AUDIENCE MEMBER 00:00
Good morning. I’m Murray Cass from Markham, Ontario.
The financial community relies heavily on the P/E ratio when evaluating prospective investments.
When you buy a company, you must certainly consider not just the future stream of earnings but also the company’s financial condition, among other things. By financial condition, I’m speaking mainly of cash and debt.
But the P/E doesn’t take into consideration either cash or debt. Occasionally, you see a company with consistently positive free cash flow trading just over cash value, effectively giving away the future earnings. In cases like this, the P/E looks terribly overstated unless adjusted for cash and debt.
I’ve always preferred companies with oodles of cash to those burdened with lots of debt. And then I read Phil Fisher’s book, “Conservative Investors Sleep Well.”
Well, I haven’t slept well since. He really confused me when he commented that “hoarding cash was evil.” He wrote that instead, “Companies should either put the cash to good use or distribute it to shareholders.” Can I get your thoughts on this?
WARREN BUFFETT 01:00
Well, there are times when we’re awash in cash. And there have been plenty of times when we didn’t have enough cash.
Charlie and I, I remember in the late ’60s, we were — when bank credit was very difficult — we were looking for money over in the Middle East. You remember that, Charlie?
CHARLIE MUNGER 01:18
Yes, I do.
WARREN BUFFETT 01:18
Yeah, and —
CHARLIE MUNGER 01:19
They wanted us to repay it in dinars.
WARREN BUFFETT 01:22
Yes, and the guy that wanted us to repaint it — repay him — in dinars — or “deeners,” or whatever the hell they call them — (laughter) — was also the guy that determined the value of those things.
So, we — (laughter) — were not terribly excited about meeting up with him on payday and having him decide the exchange rate on that date. (Laughter)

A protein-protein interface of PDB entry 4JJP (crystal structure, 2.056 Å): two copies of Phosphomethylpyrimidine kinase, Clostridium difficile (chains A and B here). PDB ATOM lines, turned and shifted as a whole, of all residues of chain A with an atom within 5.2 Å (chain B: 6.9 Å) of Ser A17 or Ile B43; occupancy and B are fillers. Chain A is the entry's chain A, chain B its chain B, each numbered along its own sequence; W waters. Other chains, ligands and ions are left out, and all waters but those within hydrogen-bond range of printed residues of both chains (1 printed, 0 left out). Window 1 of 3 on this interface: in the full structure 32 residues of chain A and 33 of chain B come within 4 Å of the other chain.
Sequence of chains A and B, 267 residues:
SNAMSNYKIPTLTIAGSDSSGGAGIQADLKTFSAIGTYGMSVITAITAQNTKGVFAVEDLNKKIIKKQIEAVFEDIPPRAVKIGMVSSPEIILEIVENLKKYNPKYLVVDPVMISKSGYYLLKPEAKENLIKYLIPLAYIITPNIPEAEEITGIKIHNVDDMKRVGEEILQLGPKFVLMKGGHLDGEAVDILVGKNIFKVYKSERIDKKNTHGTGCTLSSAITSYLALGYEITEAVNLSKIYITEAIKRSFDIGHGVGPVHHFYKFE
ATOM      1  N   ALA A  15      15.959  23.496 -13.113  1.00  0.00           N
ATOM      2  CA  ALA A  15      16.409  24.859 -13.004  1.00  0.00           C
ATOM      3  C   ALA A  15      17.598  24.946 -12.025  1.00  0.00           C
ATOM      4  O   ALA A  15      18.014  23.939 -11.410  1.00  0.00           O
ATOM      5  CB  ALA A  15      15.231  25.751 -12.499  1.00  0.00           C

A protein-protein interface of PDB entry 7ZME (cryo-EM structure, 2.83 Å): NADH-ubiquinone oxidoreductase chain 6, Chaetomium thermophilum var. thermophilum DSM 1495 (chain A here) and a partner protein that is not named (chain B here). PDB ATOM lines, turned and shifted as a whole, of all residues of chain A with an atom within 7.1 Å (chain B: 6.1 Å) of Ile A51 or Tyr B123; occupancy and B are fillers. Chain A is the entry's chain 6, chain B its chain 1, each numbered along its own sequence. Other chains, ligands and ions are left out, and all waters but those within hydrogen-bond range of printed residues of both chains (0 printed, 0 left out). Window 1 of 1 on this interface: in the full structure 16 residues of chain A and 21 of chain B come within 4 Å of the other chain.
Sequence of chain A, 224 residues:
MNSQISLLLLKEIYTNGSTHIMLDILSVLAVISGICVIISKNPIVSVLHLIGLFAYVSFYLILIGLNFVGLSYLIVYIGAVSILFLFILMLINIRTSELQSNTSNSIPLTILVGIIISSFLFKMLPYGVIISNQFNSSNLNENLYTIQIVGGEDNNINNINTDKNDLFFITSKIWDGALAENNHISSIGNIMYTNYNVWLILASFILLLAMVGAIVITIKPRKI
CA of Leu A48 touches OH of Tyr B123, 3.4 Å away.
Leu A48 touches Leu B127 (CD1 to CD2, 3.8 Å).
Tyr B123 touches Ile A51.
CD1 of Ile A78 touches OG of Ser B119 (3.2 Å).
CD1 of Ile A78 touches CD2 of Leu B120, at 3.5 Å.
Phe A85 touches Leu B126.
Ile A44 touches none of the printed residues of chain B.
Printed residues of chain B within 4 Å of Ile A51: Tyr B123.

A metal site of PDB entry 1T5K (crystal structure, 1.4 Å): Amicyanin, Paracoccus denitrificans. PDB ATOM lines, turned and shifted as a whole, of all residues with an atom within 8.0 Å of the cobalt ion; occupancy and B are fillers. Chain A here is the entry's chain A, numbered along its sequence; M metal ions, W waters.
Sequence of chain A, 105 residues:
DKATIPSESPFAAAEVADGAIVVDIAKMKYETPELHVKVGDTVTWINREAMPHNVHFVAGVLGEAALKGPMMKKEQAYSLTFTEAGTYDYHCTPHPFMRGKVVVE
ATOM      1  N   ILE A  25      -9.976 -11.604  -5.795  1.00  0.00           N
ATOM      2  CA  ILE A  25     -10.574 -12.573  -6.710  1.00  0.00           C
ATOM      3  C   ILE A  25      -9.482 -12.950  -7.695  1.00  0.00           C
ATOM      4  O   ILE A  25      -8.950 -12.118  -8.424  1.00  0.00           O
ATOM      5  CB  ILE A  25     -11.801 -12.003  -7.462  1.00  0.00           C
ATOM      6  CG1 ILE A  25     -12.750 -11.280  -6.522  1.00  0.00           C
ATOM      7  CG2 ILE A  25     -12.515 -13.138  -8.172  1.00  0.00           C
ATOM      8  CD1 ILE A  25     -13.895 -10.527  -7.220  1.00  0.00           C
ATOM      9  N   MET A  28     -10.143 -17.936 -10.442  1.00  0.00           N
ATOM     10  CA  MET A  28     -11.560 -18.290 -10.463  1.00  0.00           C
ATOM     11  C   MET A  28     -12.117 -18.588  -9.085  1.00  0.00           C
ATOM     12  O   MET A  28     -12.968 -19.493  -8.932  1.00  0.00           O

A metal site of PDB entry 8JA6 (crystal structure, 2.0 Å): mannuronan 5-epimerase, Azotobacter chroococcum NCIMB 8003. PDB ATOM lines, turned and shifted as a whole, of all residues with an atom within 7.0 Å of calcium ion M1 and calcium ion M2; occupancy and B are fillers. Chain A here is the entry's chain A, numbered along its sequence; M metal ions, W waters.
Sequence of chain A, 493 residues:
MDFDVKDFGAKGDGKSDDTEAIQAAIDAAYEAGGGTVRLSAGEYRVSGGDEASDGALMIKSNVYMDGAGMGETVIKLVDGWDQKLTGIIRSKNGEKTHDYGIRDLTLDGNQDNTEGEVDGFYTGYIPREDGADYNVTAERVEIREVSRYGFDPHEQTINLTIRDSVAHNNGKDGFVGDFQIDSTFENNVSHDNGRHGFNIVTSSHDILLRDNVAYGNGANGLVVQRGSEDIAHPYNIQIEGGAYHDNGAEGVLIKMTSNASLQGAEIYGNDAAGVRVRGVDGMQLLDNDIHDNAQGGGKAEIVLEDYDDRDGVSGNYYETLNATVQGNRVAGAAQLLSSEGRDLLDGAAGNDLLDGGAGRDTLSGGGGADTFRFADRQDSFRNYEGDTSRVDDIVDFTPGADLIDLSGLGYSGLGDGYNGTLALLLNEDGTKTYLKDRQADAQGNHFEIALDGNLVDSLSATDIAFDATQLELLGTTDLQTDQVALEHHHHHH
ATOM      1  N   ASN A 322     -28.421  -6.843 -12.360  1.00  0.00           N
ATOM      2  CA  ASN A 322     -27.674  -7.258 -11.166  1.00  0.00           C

But we, obviously, are looking every day for ways to deploy cash.
And we would never have cash around just to have cash. I mean, we would never think that we should have a cash position of X percent. And I — frankly, I think these asset allocation things that tacticians in Wall Street put out, you know, about 60 percent stocks and 30 — we think that’s total nonsense.
So, we want to have all our money — (applause) — working in decent businesses. But sometimes we can’t find them, or sometimes cash comes in (un)expectedly, or sometimes we sell something, and we have more cash around than we would like.
And more cash around than we would like means that we have 10 or 15 cents around. Because we want money employed, but we’ll never employ it just to employ it. And in recent years, we’ve tended to be cash heavy, but not because we wanted cash per se.
In the mid-’70s, you know, we were scraping around for every dime we could find to buy things. We don’t like lots of leverage, and we never will. We’ll never borrow lots of money at Berkshire. It’s just not our style.
But you will find us quite unhappy over time if cash just keeps building up. And I think, one way or another, we’ll find ways to use it.
CHARLIE MUNGER 03:12
I can’t add anything to that.
WARREN BUFFETT 03:15
~ Please visit the site above for full video of Berkshire Hathaway Annual Meeting.
Warren Buffett's biggest problem = having too much cash, no way to employ it within circle of competence.
1. We would never have cash around just to have cash. ~Warren Buffett
2. We’ll never employ it just to employ it. ~Warren Buffett